Part two, threat and fear appear on the island, begins with the arrival of the dead parachutist - fear becomes real and is a physical threat. Destruction occurs, which is caused by the boys' actions. The fire leads to one boy presumably dying, the conch is smashed, the glasses smashed and Piggy murdered, which illustrate the failure of democracy. There is the beginning of the idea that everyone has evil within them. For example, Simon's realisation that, "What I mean is... maybe it's only us". Evil has now been created on the island - this fact is established with the killing of Simon. If the reader is careful, they may notice that the parachutist disappears - he is no longer needed to symbolise evil. Part three, the consequences of creating evil, is where moral anarchy is released by the murder of Simon. Rule and order is destroyed - this is signalled by Piggy's death, the torture of Samneric, the hunting of Ralph and Ralph's will to kill or be killed. The boys lose their individual identities and become a mass or mob, for example, Jack loses his name and simply becomes "the Chief". This part also strongly highlights that the events are not a dream. This is made clear when the naval officer appears to remind the reader and the boys how far they are from the normal expectations of British public school boys. It is underlined by Ralph's own realisation about the loss of innocence and the darkness of men's own hearts. The only hope by the end of the novel is that Ralph and the others will have learnt something from their experiences on the island. The hope is that they will carry this knowledge back to civilisation and save it from itself. There are seven underlying themes in the novel; War, Violence, Things breaking down, Relationships, Fear, Democracy, Power, and the Lord of the Flies. They are the most significant factors leading to the island community becoming increasingly dystopian. ?? ?? ?? ?? ...read more.

The above preview is unformatted text

This student written piece of work is one of many that can be found in our GCSE William Golding section.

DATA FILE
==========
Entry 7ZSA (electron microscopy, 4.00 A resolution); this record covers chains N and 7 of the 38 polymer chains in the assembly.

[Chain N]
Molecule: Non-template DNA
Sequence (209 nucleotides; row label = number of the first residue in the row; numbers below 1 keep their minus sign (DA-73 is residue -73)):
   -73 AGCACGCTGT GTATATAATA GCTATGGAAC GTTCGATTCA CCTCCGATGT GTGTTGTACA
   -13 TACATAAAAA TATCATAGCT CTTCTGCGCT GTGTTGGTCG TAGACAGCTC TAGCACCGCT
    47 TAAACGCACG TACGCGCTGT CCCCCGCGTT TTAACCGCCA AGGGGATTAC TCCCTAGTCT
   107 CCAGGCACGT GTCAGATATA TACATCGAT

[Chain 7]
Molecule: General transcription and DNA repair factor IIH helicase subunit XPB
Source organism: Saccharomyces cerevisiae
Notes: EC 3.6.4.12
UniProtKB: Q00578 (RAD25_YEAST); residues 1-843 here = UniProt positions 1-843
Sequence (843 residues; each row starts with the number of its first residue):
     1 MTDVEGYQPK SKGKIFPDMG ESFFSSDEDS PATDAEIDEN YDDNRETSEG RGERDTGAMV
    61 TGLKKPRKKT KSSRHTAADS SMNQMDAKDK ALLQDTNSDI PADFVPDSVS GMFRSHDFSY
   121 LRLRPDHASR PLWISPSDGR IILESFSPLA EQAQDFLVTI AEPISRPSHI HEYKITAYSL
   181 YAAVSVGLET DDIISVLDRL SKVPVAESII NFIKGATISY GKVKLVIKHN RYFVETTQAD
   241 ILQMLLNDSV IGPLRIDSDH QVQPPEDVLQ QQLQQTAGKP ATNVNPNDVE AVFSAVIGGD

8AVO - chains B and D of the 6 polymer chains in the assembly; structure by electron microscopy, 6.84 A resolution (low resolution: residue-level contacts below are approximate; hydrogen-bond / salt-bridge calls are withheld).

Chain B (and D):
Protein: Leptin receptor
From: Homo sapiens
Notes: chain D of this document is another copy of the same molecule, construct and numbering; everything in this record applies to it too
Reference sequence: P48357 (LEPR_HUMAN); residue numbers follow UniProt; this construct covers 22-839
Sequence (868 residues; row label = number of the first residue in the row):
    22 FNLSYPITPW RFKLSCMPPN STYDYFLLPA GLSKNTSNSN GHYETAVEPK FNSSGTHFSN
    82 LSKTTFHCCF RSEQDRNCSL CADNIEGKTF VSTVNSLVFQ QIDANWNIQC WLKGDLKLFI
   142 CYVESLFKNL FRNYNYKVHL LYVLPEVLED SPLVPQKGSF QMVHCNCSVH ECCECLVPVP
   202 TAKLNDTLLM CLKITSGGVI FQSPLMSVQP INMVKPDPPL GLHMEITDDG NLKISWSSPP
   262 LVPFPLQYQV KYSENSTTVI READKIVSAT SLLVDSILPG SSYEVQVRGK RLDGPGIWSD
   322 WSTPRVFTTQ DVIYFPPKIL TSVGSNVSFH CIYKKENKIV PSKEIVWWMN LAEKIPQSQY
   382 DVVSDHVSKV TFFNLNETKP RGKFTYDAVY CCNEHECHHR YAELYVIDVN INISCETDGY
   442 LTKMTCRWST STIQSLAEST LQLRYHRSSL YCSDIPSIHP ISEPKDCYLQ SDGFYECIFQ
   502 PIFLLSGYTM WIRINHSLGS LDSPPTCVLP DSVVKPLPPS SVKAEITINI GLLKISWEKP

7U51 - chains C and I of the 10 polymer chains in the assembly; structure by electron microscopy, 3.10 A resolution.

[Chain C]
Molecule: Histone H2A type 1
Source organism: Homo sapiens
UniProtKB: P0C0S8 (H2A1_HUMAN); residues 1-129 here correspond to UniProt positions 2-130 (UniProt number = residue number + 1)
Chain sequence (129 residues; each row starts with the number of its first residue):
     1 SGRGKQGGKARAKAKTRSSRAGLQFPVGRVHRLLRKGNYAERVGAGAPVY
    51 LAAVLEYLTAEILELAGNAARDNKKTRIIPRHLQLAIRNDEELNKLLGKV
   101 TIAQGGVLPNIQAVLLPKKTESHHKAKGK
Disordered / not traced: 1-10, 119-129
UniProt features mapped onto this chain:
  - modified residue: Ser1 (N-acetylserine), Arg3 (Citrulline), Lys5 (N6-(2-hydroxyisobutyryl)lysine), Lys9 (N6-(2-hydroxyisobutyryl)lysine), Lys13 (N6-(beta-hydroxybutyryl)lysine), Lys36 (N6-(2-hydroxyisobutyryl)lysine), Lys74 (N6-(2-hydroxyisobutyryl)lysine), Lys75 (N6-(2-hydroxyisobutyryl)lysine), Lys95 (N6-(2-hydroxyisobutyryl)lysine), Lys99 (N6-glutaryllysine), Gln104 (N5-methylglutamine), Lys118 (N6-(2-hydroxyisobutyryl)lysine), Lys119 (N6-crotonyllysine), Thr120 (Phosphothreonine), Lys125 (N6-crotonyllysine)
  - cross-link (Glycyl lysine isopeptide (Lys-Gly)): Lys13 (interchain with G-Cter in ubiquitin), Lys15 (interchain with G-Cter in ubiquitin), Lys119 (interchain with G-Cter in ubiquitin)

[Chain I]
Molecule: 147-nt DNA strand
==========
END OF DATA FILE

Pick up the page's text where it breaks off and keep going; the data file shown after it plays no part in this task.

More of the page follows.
Found what you're looking for?

  • Start learning 29% faster today
  • 150,000+ documents available
  • Just £6.99 a month

Not the one? Search for your essay title...
  • Join over 1.2 million students every month
  • Accelerate your learning by 29%
  • Unlimited access from just £6.99 per month

See related essaysSee related essays

Related GCSE William Golding essays

  1. Marked by a teacher

    Lord of the Flies begins with friendship and ends with violence. How does Golding ...

    4 star(s)

    Similarly, by the end of the novel, all respect for society, friendship and the island are blown away. Jack starts a hunting spree, which for some brings happiness and the constant bolt of adrenaline may leave them busy for a while; however it also brings death, pain and constant worry to the others on the island.

  2. Compare the novel Lord of the Flies by William Golding to Heart of Darkness ...

    So basically, Simon's kindness towards the littluns and Piggy parallels Marlow's kindness to the slaves and the Russian. Jack and Kurtz are the antagonists in the two novels and they clearly represent savagery. Both Jack and Kurtz come into the isolation from civilization as civilized men.

  1. Analysis of Lord of the Flies.

    The signal fire has burned out, and without his glasses Piggy is nearly blind. Ralph decides to take the conch shell to Castle Rock, hoping that it will remind Jack's followers of his former authority. Once at Jack's camp, however, the group is met by armed guards.

  2. Lord of the Flies - How does Golding present the decline from civilisation to ...

    from taking part in activities the rest of the boys so, is marked out; it is the expense of his illness that the others have a lot of fun, referring to it as 'ass-mar', though it is more their ignorance about the condition that leads them to taunt him.

  1. Lord of the Flies. A major example of foreshadowing in the book occurs in ...

    Roger throwing stones at Henry foreshadows of him launching a boulder at Piggy. The out of control fire on the mountain in chapter 2 foreshadows the entire island burning when the fire gets out of control in chapter 12. Lord of the Flies - Foreshadowing Foreshadowing is the technique of

  2. The Respective leader ship qualities of Ralph, Piggy, Jack and Simon.

    Another time, is when he stands up to the older members of the group, criticising them and their actions on the island. Piggy's physical appearance is perhaps the main reason why he is not respected by the rest of the group, and consequently why the group doesn't see him as the leader.

  1. What role does the corruption of innocence play in 'Turn of the screw' by ...

    This is because of the narrative it is written in. We presume that Quint has corrupted Miles and Flora because they both start acting out of character. The governess believes that Flora was aware of the ghost of Miss Jessel when she appeared by the lake.

  2. Compare how the authors present and use the concept of the island setting in ...

    Soon he began to think about his future. Crusoe soon discovered he "Had no weapon either to hunt and kill any creature for my sustenance, or to defend myself against any other creature that might desire to kill me for theirs". Consequently, he spent his first night on the island up a tall, thorny tree, so not to get attacked during the night.

  • Over 160,000 pieces
    of student written work
  • Annotated by
    experienced teachers
  • Ideas and feedback to
    improve your own work